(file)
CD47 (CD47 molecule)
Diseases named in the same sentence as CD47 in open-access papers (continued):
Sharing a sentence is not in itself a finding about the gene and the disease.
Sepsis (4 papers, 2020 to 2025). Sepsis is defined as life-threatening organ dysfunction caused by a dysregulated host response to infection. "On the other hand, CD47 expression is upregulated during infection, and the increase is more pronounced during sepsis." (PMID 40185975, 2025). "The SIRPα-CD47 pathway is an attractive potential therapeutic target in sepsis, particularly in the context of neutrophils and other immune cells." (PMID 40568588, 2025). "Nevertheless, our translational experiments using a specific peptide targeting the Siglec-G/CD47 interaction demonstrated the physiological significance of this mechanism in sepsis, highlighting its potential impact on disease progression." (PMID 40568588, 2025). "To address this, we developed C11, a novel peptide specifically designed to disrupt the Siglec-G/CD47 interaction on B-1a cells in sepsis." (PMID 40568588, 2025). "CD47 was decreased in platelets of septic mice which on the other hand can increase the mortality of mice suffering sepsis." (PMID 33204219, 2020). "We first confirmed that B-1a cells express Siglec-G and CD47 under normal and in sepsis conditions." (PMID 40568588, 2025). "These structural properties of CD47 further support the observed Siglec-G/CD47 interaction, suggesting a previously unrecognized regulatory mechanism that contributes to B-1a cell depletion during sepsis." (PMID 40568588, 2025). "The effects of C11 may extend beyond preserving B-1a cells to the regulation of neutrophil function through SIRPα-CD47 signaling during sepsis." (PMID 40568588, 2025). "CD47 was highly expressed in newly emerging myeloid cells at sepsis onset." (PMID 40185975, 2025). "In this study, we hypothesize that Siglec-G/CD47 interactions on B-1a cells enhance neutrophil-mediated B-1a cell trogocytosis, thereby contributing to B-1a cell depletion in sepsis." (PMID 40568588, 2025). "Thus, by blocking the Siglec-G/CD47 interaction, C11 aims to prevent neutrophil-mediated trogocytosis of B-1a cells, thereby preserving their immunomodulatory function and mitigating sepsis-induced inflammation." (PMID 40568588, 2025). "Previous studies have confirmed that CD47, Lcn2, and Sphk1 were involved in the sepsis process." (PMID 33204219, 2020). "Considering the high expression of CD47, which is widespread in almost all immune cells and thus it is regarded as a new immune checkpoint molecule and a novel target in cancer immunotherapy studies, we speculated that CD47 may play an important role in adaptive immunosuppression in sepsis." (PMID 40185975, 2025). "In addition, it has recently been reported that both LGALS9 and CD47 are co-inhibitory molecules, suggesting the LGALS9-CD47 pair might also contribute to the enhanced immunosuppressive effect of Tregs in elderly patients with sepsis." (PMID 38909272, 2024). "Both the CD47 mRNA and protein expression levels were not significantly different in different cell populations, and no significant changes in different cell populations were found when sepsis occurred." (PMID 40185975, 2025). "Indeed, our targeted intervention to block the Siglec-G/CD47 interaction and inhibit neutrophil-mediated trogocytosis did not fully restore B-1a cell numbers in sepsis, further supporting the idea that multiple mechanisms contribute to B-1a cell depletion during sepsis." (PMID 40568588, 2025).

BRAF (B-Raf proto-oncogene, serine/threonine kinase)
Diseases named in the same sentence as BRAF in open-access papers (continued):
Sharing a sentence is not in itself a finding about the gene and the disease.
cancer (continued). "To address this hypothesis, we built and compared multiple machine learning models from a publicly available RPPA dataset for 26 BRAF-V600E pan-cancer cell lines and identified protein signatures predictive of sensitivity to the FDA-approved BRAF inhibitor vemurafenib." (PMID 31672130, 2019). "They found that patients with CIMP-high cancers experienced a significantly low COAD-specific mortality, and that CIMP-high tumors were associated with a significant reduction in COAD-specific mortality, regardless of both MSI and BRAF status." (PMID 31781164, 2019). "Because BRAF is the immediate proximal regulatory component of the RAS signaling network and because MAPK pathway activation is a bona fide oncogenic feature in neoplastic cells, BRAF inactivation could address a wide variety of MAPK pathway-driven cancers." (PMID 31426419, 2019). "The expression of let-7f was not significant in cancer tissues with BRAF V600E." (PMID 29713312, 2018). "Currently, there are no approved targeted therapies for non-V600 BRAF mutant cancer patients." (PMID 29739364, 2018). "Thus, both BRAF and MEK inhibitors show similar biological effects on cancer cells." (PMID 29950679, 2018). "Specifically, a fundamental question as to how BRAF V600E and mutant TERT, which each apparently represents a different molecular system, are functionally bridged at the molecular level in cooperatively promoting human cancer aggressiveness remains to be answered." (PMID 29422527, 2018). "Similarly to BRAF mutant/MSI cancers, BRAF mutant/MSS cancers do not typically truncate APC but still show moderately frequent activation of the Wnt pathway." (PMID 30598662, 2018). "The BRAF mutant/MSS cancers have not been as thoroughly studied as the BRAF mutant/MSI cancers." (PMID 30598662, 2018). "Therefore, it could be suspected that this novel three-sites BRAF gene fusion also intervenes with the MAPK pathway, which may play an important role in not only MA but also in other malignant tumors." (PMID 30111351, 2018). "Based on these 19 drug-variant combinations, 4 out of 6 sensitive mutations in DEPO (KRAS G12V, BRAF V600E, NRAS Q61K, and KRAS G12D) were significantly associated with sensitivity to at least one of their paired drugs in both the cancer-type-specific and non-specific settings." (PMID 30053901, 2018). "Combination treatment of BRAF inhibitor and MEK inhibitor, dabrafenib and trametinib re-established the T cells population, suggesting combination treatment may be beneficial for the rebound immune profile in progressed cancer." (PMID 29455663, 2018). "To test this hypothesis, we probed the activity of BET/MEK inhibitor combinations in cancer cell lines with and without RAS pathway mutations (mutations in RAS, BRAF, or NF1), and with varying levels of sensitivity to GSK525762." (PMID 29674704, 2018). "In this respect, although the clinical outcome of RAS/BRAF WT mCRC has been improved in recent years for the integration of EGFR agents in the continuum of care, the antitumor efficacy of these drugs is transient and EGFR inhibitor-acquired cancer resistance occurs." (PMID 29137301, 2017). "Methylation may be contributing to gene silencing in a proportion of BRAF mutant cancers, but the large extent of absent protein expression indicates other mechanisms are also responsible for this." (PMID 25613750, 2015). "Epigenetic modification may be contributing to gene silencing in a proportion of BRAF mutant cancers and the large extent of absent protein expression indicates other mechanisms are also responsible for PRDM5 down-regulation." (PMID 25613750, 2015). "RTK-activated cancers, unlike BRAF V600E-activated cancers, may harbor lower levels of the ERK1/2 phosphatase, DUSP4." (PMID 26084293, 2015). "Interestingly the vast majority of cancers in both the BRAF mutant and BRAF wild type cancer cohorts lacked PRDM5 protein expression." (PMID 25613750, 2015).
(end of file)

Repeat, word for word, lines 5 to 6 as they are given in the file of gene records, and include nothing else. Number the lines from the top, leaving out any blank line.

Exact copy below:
BRAF (B-Raf proto-oncogene, serine/threonine kinase)
Diseases named in the same sentence as BRAF in open-access papers (continued):